The Iron Druid Chronicles: Hunted by Kevin Hearne – Book Review [Bane of Kings]
Bane of Kings writes a review of the latest novel in Kevin Hearne’s gripping Iron Druid series, entitled Hunted – from Orbit Books.
“A fun, action packed book that delivers some great sequences, and some superb narrative with some great humour.” ~The Founding Fields
I’m going to start this review with a confession, I’ve never read any of Kevin Hearne’s Iron Druid series after the brilliant opening novel, which wowed me – but I wasn’t able to get around to picking up more. However, when a review copy turned up at my doorstep, I couldn’t resist, and dived straight in, hoping that things here would be easy enough to jump onto and I wouldn’t miss too much stuff. And whilst there were some bits that I missed out on, such as the introduction of Granuaile, I wasn’t really lost, and enjoyed it a lot, with the writing having improved even more from Hounded, and now I really want to return to earlier instalments to catch up – Hunted is another contender for ‘most fun’ book of the year of 2013, standing up there with the likes of Adam Christopher’s The Age Atomic and Theatre of the Gods by Matt Suddain. Both books so far have been very, very different, and this one is no exception. And it’s not just different. It’s brilliant.
For a two-thousand-year-old Druid, Atticus O’Sullivan is a pretty fast runner. Good thing, because he’s being chased by not one but two goddesses of the hunt—Artemis and Diana—for messing with one of their own. Dodging their slings and arrows, Atticus, Granuaile, and his wolfhound Oberon are making a mad dash across modern-day Europe to seek help from a friend of the Tuatha Dé Danann. His usual magical option of shifting planes is blocked, so instead of playing hide-and-seek, the game plan is . . . run like hell.
Crashing the pantheon marathon is the Norse god Loki. Killing Atticus is the only loose end he needs to tie up before unleashing Ragnarok—AKA the Apocalypse. Atticus and Granuaile have to outfox the Olympians and contain the god of mischief if they want to go on living—and still have a world to live in.
It’s interesting to see Loki play a pretty big role in this instalment. I remember earlier novels synopsis’ mentioning Thor, and given the whole recent popularity of the Norse Gods from 2012’s Avengers Assemble, I was looking forward to seeing how Kevin Hearne would handle the Trickster, and whilst his portrayal of the character is not as memorable as Tom Huddlestone’s, that’s because Loki is far from the starring role here, and the attention is mainly focused on Atticus O’Sullivan and his allies, Granualie, and the ever-amusing wolfhound Oberon. The fact that Granualie has a bigger role to play here than in Hounded shows that the character has changed a lot since then – and I’m really looking forward to seeing where Hearne takes her, Atticus and Oberon in future books.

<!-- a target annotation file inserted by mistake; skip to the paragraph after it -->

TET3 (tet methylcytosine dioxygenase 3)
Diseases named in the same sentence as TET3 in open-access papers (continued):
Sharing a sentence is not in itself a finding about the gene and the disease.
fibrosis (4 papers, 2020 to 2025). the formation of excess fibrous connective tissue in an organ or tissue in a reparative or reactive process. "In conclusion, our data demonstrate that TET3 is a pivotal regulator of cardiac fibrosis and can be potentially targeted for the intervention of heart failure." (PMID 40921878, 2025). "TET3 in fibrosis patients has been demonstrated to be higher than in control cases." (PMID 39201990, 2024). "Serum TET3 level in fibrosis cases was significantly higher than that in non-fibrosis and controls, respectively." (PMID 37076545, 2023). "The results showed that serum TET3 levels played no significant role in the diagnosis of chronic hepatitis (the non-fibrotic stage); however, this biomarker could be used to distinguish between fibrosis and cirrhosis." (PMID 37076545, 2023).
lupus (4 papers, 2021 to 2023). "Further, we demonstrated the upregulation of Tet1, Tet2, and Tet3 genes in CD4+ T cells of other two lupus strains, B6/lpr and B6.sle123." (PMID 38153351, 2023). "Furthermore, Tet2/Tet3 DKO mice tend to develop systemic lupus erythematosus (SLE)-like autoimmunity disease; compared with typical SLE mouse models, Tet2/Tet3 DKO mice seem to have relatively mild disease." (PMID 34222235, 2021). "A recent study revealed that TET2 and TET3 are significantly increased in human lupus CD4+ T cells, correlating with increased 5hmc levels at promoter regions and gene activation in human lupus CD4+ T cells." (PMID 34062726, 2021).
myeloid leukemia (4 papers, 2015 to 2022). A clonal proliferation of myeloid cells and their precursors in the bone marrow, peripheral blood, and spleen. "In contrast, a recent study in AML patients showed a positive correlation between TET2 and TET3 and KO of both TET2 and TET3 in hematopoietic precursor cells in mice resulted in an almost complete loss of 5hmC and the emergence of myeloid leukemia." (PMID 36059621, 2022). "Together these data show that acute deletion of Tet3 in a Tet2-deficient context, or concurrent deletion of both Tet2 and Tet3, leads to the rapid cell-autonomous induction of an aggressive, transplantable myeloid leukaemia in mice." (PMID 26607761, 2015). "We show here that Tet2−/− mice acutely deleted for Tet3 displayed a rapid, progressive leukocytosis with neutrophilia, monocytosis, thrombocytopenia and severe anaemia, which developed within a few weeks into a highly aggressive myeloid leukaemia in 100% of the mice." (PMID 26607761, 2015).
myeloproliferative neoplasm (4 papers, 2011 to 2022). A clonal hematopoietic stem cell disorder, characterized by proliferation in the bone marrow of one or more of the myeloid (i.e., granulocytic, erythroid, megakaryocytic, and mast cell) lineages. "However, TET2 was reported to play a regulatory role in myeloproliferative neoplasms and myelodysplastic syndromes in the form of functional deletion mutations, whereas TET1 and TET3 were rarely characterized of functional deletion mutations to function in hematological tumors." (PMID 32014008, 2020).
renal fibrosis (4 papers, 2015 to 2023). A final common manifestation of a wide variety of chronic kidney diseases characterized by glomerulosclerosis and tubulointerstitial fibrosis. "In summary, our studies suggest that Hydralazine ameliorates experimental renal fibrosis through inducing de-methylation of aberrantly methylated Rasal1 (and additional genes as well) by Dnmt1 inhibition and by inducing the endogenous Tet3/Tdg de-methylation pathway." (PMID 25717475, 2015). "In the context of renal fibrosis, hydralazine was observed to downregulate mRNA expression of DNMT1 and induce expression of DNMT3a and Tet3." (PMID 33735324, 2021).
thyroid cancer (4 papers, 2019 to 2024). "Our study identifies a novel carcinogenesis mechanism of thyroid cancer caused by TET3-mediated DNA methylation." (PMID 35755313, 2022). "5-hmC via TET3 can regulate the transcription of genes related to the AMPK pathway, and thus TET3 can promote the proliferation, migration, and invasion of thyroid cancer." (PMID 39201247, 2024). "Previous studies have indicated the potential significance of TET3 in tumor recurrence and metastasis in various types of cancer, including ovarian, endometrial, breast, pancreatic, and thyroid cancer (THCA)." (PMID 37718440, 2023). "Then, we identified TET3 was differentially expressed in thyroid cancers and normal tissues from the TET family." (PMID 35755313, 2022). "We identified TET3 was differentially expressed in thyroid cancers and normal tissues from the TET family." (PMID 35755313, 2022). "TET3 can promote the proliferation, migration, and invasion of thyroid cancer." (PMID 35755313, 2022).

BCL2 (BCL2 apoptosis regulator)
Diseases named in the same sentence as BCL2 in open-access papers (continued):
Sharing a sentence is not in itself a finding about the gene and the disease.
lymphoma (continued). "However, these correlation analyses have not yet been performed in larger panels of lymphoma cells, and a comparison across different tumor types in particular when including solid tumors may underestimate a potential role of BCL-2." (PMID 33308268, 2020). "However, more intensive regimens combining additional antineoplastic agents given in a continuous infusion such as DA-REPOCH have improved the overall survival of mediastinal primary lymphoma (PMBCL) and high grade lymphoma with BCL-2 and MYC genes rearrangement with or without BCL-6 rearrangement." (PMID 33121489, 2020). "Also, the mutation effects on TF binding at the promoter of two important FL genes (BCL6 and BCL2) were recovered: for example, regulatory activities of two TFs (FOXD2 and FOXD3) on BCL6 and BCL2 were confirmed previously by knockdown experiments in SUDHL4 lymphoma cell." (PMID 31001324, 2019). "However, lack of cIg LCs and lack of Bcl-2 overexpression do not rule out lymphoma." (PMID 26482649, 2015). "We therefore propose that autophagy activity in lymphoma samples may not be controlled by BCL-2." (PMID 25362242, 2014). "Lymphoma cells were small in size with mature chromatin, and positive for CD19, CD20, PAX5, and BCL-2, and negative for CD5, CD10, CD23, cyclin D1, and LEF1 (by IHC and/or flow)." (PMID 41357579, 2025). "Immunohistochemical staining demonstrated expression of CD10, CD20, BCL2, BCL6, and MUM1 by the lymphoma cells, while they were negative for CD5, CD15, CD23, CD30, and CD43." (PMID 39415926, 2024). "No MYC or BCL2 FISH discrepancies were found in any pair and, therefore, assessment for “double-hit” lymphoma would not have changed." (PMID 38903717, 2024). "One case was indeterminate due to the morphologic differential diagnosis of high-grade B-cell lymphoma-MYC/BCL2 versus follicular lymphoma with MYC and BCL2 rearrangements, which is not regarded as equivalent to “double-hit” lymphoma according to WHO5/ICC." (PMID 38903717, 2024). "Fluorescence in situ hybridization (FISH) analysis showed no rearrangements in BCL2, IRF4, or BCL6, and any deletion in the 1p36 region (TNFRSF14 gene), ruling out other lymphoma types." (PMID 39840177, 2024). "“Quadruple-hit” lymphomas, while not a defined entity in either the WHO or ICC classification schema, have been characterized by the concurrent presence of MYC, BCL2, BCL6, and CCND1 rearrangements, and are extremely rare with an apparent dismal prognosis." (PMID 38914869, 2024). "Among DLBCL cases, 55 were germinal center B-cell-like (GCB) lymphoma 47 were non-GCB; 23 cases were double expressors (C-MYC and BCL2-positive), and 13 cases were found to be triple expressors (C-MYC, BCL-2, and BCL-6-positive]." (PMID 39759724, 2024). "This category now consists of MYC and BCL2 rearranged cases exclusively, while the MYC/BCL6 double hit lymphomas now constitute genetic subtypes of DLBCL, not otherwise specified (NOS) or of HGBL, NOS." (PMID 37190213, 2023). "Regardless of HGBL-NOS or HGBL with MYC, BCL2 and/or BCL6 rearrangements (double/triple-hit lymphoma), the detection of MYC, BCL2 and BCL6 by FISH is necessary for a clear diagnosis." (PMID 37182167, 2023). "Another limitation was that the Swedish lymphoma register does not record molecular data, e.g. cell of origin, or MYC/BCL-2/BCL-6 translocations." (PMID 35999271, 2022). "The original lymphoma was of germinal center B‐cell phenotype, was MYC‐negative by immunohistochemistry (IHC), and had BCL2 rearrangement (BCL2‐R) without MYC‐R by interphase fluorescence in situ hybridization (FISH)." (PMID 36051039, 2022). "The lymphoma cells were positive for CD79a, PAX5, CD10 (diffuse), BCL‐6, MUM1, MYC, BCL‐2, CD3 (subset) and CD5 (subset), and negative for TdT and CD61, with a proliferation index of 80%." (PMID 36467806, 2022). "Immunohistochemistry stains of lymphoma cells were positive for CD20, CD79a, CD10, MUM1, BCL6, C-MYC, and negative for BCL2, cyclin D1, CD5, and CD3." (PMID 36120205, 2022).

There is however, an unfortunate drawback that continues to plague this series – despite being 2,000 years old, Atticus cracks pop-culture jokes a little too often for my liking, but then again – if you’ve read all of the novels by now, you’ll know what to expect and be pretty used to it. After all, I guess it’s something that defines the character, and it’s interesting to see how he reacts being thrown into different situations, and thankfully – the entire book doesn’t focus around the protagonists running from one place to the other, for they learn more details about the plot as they go on, which develops and really builds to an awesome conclusion.
The plot and the chase sequences allow for some great fast paced narrative which seems to be the overall tone for the series in question. It’s lightning fast, and I really couldn’t put this book down and finished it very quickly – of course, the fact that it didn’t boast a massive page count also helped the speed, and it was helped with the fact that Atticus was a lot more interesting here than in Hounded – I was a lot more compelled to read more of the adventures of the character, and the book really introduces an excellent game-changing move for the series, and whilst it isn’t a cliffhanger, certainly sets up interesting potential for the story going forward.
Of course, there are similarities to The Dresden Files, but what I like about The Iron Druid Chronicles that it actually manages to do what Benedict Jacka’s Fated (A 2012 debut) failed to do – prove that it wasn’t an exact copy. However, fans of both series will find something that they like in The Iron Druid Chronicles, but then – if you’re reading my review of Book Six in the series, chances are – you’ll have encountered Atticus the Druid before – and if you have, well – then there’s virtually no point in reading this review, because you’re more than likely want to read more.
The book itself also draws upon a lot of mythology – I mean, it’s not very often that you get multiple pantheons in one novel, with Loki, Bacchus, Odin, Artemis, and various others, all sharing page-time here allowing for an interesting blend.
THE IRON DRUID CHRONICLES: The Grimore of the Lamb (0.4)*, Clan Rathskeller (0.5)*, Kaibab Unbound (0.6)*, Hounded, Hexed, Hammered, A Test of Mettle (3.5)*, Tricked, Two Ravens and One Crow (4.5)*, Trapped, Hunted, COMING SOON: Shattered,
*These are all short stories/novellas.